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Shrivenham (St. Andrew)

SHRIVENHAM (St. Andrew), a parish, and formerly a market-town, in the union of Farringdon, hundred of Shrivenham, county of Berks, 5 miles (S. W. by S.) from Farringdon; containing, with the tythings of Beckett and Bourton, the hamlet of Fernham, the chapelry of Longcott, and the township of Watchfield, 2353 inhabitants, of whom 814 are in the town or village. The parish comprises 7205a. 3r. 13p. The Wilts and Berks canal and the Great Western railway pass through it. William de Valence obtained a charter, in 1257, for a market on Thursday, and a fair on the festival of St. Mary Magdalene, which were confirmed by another charter in 1383, but both which have been long disused. The living is a vicarage, valued in the king's books at £20, and in the patronage of the Crown; net income, £676; impropriator, Viscount Barrington. A tithe rent-charge of £129 is paid to the impropriator, and one of £224 to the vicar; the impropriate glebe consists of 170 acres, and the vicarial of 29 acres. The church is a very large structure, principally in the Norman style, with a tower rising from the centre, and contains a monument to Admiral Barrington, by Flaxman. There is a separate incumbency at Longcott. Eight almshouses were founded in 1642 by Sir Henry Marten, with an endowment, including an augmentation by Mrs. Elizabeth Sadler, amounting to about £80 per annum. A chantry was founded here in 1336, by John de Burghton and Agnes, his wife.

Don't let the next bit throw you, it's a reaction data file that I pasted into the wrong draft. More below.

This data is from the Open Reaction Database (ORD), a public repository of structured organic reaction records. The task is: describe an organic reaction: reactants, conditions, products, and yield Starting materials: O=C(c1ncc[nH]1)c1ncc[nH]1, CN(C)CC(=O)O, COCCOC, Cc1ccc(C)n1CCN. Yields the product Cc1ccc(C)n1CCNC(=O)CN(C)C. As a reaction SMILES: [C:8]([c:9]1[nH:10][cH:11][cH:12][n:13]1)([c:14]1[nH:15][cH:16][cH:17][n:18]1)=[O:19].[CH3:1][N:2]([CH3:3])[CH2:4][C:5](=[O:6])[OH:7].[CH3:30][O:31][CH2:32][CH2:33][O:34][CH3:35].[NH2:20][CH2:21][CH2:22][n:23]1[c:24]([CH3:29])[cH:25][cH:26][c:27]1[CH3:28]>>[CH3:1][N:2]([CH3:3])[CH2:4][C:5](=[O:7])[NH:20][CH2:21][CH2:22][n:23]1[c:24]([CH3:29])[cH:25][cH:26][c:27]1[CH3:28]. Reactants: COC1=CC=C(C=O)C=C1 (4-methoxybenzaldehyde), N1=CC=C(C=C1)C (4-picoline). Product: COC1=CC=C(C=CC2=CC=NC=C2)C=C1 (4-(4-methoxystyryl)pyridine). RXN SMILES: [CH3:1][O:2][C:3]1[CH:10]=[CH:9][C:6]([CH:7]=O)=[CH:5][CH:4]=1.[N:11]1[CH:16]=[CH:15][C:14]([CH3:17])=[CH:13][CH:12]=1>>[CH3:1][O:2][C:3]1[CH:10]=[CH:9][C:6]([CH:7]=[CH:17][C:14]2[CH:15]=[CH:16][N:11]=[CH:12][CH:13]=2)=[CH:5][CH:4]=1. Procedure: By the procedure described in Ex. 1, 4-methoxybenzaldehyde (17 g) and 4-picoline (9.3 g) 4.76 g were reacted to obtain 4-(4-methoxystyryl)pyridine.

Transcribed from A Topographical Dictionary of England, by Samuel Lewis, seventh edition, published 1858.